The work of Ithaca College faculty members does not stop when they step outside the classroom, and a new online student magazine hopes to document professors’ most exciting endeavors. Tandem, an online magazine formed by students in a new writing course, highlights some faculty projects.
Catherine Taylor, assistant professor of writing, formed the semester-long class on editing and publishing this year to provide students with an opportunity to learn more about the publishing industry. Taylor owns a small, independent press called Essay Press, and she said she feels as though the course was a much needed addition to the writing department’s composition-intensive course selection.
“We have very few classes that focus on the professional development of the student writer,” she said. “It seemed like Editing and Publishing would be another course that made a bridge between what the writing students have been doing as undergraduates and the writing they can do in the world after graduation.”
Taylor said she gave her students the option of producing a publication of their choosing as a class project, and they jumped at the opportunity. Senior Liam Curley, a writing major, was one of five students to join a research team to determine what kind of publication the class wanted to put out.
“We started looking at publications on campus to see what was already published and if we’d be repeating, and we noticed that a lot of it was the same audience,” Curley said. “It was mostly geared toward students or potential students and was capturing that voice. But what we noticed that was absent was a teacher’s voice.”
The students decided to focus on faculty collaborations with other professors and students, whether these collaborations involve co-authoring a book, carrying out a study or helping people in another country. The next step was to choose a name that reflected the magazine’s objective, Curley said, and the word ‘tandem’ articulates the idea of collaboration.
“The way a tandem bike works is that it’s two people to make a bike work, and you use two people to get from point A to point B,” Curley said. “Also, what’s interesting is just how a bike works, how it comes together in pieces.”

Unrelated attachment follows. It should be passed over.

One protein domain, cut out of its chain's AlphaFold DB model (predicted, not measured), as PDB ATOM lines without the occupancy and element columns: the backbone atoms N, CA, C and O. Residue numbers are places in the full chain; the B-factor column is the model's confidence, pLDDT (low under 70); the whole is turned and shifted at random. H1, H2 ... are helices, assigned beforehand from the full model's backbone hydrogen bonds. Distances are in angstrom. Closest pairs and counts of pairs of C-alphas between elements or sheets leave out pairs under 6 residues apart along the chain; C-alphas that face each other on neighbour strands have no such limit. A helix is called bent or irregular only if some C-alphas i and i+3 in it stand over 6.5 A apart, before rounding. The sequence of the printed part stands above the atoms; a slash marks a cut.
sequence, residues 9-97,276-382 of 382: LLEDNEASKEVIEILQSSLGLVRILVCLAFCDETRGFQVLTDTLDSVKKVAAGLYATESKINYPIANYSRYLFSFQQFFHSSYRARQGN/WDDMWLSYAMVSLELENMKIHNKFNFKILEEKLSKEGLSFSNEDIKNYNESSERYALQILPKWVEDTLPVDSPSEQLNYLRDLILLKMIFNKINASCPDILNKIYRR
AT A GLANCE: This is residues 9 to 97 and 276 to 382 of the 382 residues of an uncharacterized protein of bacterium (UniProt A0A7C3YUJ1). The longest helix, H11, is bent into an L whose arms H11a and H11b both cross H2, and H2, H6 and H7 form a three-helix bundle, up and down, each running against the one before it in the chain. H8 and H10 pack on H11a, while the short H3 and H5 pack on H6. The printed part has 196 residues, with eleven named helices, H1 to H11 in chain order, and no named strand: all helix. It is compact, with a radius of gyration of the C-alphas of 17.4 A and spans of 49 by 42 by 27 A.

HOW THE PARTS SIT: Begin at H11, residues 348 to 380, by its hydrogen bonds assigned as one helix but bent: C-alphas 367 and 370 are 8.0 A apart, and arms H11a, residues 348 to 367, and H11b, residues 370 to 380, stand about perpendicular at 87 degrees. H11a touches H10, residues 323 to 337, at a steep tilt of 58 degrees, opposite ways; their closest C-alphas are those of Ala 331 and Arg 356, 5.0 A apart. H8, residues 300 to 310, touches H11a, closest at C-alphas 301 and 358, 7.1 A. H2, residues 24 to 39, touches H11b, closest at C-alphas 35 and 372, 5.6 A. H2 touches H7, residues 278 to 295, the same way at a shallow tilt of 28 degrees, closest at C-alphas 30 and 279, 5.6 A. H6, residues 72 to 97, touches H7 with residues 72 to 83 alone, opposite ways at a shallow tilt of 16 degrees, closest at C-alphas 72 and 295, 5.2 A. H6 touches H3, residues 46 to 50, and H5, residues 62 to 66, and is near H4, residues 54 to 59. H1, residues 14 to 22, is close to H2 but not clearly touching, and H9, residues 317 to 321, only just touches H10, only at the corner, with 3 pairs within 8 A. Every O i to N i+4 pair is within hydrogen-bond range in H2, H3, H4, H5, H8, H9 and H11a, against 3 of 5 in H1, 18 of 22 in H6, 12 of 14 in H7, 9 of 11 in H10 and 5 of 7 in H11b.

Based on their strengths and areas of interest, the students divided themselves into small groups responsible for different stages of the publishing process. The submissions team is responsible for gathering content for the magazine, the layout team designs the website, and the editorial team interviews professors and helps organize the submission team’s content into a feature. Some stories have already reached the copy editing team, which is responsible for semantics, syntax and the overall style of the features.
While Tandem has become the capstone requirement of the course, the class has also been divided to work on smaller publications, such as Noah, a cross-genre literary magazine; Disbanned, which works to bring attention to banned books; Threads, which produces hand-bound works of fiction and poetry; and WYTX Radio, a blog with no specific content focus.
Prior to these hands-on projects, students in the class toured publishing houses in New York City, ranging from big names like Penguin to smaller presses like Ugly Duckling. Junior Ben Shipley, Tandem’s managing editor, said it was exciting to learn the jargon of the industry to apply to its own publications.
“In the world of publishing, based on the size of your house, you could be doing 5,000 things at once, or you could be doing one thing,” Shipley said. “Talking with people in the business, it’s really great to see how much our process mirrors theirs.”
Though Tandem is a class assignment, Curley said, the students working on the project hope to continue it after the end of the semester. Shipley said he wants to incorporate more multicultural experiences in the future.
“Right now we’re self-contained within the IC campus,” Shipley said. “That’s what we have access to, but we definitely see this working across the country, or even across the world because our professors have contacts of who they’re working with elsewhere.”
Shipley said the students feel as though they have accomplished something substantial and have effectively filled a void in the college’s student media.
“It started with two words on a white board, and it became Tandem,” Shipley said, “It’s great being able to use empty space and fill it with our own ideas.”
To read the students’ work, visit tandemmagazine.net.